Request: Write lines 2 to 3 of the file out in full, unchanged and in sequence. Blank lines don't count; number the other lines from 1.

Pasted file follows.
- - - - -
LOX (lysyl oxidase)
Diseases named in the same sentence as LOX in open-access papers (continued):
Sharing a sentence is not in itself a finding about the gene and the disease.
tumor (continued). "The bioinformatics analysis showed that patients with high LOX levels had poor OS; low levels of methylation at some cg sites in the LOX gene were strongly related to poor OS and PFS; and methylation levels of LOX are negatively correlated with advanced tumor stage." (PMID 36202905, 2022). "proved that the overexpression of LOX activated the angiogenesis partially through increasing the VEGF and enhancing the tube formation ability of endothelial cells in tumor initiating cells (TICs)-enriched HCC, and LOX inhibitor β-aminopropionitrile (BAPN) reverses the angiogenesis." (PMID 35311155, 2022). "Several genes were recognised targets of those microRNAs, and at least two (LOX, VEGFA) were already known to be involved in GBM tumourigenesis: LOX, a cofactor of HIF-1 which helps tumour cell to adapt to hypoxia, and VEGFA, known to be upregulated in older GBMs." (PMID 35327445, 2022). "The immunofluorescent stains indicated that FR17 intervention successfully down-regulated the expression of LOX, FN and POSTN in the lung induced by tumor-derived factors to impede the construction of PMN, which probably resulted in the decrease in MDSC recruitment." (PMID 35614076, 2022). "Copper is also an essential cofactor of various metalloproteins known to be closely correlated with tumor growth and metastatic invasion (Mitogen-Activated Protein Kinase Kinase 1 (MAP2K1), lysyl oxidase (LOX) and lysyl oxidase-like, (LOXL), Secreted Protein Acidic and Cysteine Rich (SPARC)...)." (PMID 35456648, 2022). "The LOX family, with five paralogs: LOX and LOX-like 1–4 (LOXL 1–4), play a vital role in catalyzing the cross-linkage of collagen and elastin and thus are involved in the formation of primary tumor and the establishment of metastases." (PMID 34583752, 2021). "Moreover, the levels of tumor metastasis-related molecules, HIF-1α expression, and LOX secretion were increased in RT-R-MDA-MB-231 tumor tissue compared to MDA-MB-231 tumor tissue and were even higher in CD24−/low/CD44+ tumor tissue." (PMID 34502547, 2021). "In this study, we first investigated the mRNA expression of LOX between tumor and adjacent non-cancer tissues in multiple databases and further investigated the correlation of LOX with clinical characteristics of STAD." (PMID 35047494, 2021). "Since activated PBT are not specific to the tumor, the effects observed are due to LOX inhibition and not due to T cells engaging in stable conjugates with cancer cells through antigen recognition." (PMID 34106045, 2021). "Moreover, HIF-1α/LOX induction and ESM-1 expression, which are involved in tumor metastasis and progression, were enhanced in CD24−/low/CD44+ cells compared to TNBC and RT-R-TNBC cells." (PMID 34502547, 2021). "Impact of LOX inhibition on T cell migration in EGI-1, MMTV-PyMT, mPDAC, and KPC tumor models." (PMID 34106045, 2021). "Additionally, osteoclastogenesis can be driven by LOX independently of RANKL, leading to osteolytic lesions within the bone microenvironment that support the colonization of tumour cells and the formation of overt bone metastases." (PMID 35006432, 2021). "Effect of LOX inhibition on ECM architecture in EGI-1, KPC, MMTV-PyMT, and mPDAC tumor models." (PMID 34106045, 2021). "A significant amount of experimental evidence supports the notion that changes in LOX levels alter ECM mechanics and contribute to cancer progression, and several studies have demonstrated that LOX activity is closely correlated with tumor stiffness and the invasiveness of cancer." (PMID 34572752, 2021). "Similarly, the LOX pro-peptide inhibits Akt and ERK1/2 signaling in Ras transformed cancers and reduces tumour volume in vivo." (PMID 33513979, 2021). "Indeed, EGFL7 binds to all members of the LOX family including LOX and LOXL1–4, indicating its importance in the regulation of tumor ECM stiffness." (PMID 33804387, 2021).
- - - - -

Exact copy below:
Diseases named in the same sentence as LOX in open-access papers (continued):
Sharing a sentence is not in itself a finding about the gene and the disease.